Anorak News | Baaad Sports

Baaad Sports

by | 28th, October 2003

‘PHEW! The Telegraph leads with the great news that England’s footballers are in the clear over the tunnel dust-up in their game in Turkey.

Bleating like a lamb

That just leaves the London hotel rape case, the Leeds sexual assault case and the drugs case to clear up.

It’s clear that football is working hard to clean things up, and tomorrow we will learn the fate of one Rio Ferdinand, perhaps the only rich young man who doesn’t spend the better part of his day with a mobile phone glued to his ear.

The Independent says that the defender is likely to learn tomorrow what charges have been levelled against him by the FA. And Fifa, football’s equivalent of Interpol, are talking about the matter today.

The impression is very much that Ferdinand will face some kind of ban. It’s a likelihood that causes the Telegraph’s Henry Winter to speculate on what will happen next.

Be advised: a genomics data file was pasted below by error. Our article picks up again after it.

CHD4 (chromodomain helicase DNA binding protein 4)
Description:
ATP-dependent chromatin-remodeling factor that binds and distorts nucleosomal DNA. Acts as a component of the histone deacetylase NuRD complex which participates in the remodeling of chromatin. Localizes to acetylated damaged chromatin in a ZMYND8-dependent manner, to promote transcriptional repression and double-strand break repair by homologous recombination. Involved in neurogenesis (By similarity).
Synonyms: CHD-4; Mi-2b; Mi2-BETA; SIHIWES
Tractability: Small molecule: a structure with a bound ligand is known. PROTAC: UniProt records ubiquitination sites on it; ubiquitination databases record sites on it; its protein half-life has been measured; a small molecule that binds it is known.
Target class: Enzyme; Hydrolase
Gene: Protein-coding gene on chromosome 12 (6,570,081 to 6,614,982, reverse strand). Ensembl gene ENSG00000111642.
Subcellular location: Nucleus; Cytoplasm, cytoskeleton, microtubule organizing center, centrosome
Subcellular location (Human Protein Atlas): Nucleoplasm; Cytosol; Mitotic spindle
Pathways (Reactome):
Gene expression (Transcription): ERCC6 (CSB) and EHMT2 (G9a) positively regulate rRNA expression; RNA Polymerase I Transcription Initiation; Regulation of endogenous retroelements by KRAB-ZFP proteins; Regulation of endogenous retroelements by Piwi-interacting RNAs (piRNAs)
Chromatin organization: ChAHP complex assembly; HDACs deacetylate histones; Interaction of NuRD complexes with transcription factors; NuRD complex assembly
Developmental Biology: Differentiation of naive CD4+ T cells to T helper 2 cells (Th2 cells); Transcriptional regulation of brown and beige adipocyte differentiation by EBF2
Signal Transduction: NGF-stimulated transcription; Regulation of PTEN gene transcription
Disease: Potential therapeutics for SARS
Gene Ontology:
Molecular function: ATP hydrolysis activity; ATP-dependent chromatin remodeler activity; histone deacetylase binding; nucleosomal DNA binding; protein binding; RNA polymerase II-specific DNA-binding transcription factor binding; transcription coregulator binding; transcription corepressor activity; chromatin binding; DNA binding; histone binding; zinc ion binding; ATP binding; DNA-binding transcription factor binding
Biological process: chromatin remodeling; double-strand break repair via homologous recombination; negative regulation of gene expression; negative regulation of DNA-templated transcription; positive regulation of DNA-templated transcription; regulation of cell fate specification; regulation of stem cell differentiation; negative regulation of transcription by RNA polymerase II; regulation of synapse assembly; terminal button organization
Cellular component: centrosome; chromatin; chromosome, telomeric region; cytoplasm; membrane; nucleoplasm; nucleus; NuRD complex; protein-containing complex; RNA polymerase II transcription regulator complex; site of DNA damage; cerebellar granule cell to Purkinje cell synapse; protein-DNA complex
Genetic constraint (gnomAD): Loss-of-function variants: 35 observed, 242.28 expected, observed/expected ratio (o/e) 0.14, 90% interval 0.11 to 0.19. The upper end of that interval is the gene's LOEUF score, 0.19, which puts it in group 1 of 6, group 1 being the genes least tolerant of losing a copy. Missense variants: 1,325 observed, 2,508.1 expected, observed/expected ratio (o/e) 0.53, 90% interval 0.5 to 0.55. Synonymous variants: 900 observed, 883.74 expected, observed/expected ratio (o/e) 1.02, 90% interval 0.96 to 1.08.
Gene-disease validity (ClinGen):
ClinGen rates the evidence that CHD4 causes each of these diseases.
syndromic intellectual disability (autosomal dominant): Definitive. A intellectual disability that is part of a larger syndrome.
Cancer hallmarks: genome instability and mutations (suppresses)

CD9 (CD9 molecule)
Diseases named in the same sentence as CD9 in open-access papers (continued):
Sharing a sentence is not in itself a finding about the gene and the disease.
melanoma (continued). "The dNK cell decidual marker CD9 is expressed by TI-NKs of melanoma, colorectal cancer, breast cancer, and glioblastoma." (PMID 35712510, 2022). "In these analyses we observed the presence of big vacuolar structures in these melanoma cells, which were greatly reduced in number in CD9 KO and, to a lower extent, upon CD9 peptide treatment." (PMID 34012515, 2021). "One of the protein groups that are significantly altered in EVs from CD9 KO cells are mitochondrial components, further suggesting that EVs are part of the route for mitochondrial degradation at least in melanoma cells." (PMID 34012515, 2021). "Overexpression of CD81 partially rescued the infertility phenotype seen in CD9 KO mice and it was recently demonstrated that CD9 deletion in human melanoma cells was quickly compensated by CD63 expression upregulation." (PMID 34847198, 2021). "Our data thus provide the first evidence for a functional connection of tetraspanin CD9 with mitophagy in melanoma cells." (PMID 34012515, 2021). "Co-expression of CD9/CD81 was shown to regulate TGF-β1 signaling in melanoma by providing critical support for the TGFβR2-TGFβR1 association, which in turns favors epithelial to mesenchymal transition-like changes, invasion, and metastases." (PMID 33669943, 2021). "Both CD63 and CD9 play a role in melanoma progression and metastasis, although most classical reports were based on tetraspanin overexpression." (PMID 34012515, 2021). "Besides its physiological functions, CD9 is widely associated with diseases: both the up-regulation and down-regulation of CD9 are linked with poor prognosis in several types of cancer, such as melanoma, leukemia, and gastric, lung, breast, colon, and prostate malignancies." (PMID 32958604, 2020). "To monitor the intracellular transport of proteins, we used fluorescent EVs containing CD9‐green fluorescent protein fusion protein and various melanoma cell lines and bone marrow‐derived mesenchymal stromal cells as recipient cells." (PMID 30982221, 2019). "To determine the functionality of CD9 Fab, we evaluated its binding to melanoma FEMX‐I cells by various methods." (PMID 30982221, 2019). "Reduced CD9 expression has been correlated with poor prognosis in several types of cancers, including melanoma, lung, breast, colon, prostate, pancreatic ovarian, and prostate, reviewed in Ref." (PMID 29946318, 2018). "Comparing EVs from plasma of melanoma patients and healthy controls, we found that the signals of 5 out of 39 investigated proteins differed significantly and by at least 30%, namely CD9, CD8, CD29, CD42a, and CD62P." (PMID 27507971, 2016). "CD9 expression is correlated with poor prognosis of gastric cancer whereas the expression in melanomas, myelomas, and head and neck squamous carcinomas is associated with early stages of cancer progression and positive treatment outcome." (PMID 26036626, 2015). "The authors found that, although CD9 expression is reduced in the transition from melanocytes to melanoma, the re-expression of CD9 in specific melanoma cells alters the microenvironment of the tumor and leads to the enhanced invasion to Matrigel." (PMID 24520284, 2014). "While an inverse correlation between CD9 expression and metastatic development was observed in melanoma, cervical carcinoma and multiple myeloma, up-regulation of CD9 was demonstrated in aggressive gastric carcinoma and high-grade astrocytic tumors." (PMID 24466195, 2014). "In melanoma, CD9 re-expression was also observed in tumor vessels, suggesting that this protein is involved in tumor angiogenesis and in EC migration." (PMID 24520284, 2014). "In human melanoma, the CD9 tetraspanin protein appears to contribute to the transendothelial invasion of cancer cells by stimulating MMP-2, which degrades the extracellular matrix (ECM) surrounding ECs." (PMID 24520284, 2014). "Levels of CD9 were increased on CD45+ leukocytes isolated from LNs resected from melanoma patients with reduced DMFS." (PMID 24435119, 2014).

In his Seven Step plan, Winter begins, somewhat traditionally, with “Step One: Ban Ferdinand for three months.” It’s a nice idea.

But we call on Rio to write whatever sentence he gets on the palm of his hand lest he forget and accidentally turn up for a match, or even a drugs test. Oh, the irony!

But football is not all about drugs and sexual excesses. Really, it’s not. It’s about money. And today the Guardian learns of how little of it some clubs have.

To begin with, the paper says that Tottenham have just announced a loss of £7.1m. That’s pretty big, but is nothing when compared to the fortunes – or lack of them – of Leeds United.

A bailiff-style rap on the door now as the Guardian tells the world that today Leeds are expected to announce a yearly loss of almost £50m.

That is, the paper says, the worst in Premiership history.

It all makes for bad sports news. But if we are talking of bad sports, then we should look to the Times and its news from the Australian camp at the Rugby World Cup.

Eddie Jones, the Australian head coach, is calling for a tough punishment for the 34 seconds in which England accidentally fielded 16 players on the pitch against Samoa (albeit only 15 who were able to walk).

“They should be reprimanded,” says Jones. “It’s a very serious situation.”

Indeed it is. After all, how can it be that Australia can be so superior in minority sporting matters yet so worried by England that they need to bleat?

Anyone would thing they were looking for excuses already…’

Posted: 28th, October 2003 | In: Back pages Comment | TrackBack | Permalink